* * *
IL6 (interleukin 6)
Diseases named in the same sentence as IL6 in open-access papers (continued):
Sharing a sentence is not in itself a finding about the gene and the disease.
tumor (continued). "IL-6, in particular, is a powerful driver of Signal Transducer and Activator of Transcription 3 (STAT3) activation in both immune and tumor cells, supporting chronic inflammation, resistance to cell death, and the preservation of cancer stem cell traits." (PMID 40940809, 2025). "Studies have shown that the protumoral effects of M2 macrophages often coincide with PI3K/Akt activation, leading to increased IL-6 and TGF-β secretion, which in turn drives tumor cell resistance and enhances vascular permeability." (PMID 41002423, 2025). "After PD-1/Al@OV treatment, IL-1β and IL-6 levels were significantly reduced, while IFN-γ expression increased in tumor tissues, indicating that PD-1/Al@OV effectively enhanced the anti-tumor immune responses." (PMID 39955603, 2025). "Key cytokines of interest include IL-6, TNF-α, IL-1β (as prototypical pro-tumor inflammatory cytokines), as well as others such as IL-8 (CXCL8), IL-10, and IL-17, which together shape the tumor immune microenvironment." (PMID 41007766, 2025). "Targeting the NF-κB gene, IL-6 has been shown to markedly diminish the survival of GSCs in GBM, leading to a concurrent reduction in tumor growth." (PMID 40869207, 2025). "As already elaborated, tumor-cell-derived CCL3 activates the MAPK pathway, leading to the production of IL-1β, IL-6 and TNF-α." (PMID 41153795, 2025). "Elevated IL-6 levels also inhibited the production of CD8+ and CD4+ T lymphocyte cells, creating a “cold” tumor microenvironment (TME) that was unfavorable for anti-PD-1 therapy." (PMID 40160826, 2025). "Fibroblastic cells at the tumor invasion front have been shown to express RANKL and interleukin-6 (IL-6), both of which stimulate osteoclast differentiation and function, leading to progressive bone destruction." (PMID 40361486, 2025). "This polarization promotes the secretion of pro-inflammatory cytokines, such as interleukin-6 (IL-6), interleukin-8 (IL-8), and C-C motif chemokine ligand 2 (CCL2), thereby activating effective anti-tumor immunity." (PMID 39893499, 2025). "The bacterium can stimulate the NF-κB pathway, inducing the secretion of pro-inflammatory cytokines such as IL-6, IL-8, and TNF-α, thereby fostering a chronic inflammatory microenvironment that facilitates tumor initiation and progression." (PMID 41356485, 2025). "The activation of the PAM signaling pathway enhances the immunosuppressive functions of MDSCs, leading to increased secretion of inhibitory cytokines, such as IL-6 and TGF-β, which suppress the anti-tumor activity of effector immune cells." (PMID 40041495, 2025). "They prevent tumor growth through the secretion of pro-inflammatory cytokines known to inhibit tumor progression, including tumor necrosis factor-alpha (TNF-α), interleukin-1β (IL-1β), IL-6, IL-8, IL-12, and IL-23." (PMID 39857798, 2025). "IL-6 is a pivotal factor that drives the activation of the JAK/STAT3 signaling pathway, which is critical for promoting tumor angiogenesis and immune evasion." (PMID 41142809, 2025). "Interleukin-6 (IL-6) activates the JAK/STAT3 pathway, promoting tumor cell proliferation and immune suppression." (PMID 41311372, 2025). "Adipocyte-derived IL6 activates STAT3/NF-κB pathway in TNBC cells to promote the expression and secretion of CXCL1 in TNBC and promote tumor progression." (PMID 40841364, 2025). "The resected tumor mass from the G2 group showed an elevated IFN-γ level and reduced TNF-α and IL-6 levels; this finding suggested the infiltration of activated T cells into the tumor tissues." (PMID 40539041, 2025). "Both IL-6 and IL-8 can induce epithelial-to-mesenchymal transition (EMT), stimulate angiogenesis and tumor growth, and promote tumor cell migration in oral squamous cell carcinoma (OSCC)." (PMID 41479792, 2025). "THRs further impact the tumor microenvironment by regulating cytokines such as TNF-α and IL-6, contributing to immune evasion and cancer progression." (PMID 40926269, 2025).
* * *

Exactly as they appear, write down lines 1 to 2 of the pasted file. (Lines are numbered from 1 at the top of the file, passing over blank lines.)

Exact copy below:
IL6 (interleukin 6)
Diseases named in the same sentence as IL6 in open-access papers (continued):